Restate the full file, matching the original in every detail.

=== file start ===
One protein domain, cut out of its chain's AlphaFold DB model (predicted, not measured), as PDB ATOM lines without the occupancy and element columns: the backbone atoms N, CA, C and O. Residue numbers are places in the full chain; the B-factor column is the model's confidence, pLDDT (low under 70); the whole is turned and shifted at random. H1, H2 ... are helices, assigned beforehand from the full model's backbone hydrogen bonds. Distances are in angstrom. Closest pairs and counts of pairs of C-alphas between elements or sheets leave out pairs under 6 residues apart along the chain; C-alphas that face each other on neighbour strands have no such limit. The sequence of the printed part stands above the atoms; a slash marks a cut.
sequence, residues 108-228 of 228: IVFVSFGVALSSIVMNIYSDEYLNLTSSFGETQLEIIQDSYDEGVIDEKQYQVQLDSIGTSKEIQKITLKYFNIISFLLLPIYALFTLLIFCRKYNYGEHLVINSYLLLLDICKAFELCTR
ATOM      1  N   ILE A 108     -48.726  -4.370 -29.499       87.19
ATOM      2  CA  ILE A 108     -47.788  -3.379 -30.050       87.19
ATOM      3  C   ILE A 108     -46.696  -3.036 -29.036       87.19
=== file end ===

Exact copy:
One protein domain, cut out of its chain's AlphaFold DB model (predicted, not measured), as PDB ATOM lines without the occupancy and element columns: the backbone atoms N, CA, C and O. Residue numbers are places in the full chain; the B-factor column is the model's confidence, pLDDT (low under 70); the whole is turned and shifted at random. H1, H2 ... are helices, assigned beforehand from the full model's backbone hydrogen bonds. Distances are in angstrom. Closest pairs and counts of pairs of C-alphas between elements or sheets leave out pairs under 6 residues apart along the chain; C-alphas that face each other on neighbour strands have no such limit. The sequence of the printed part stands above the atoms; a slash marks a cut.
sequence, residues 108-228 of 228: IVFVSFGVALSSIVMNIYSDEYLNLTSSFGETQLEIIQDSYDEGVIDEKQYQVQLDSIGTSKEIQKITLKYFNIISFLLLPIYALFTLLIFCRKYNYGEHLVINSYLLLLDICKAFELCTR
ATOM      1  N   ILE A 108     -48.726  -4.370 -29.499       87.19
ATOM      2  CA  ILE A 108     -47.788  -3.379 -30.050       87.19
ATOM      3  C   ILE A 108     -46.696  -3.036 -29.036       87.19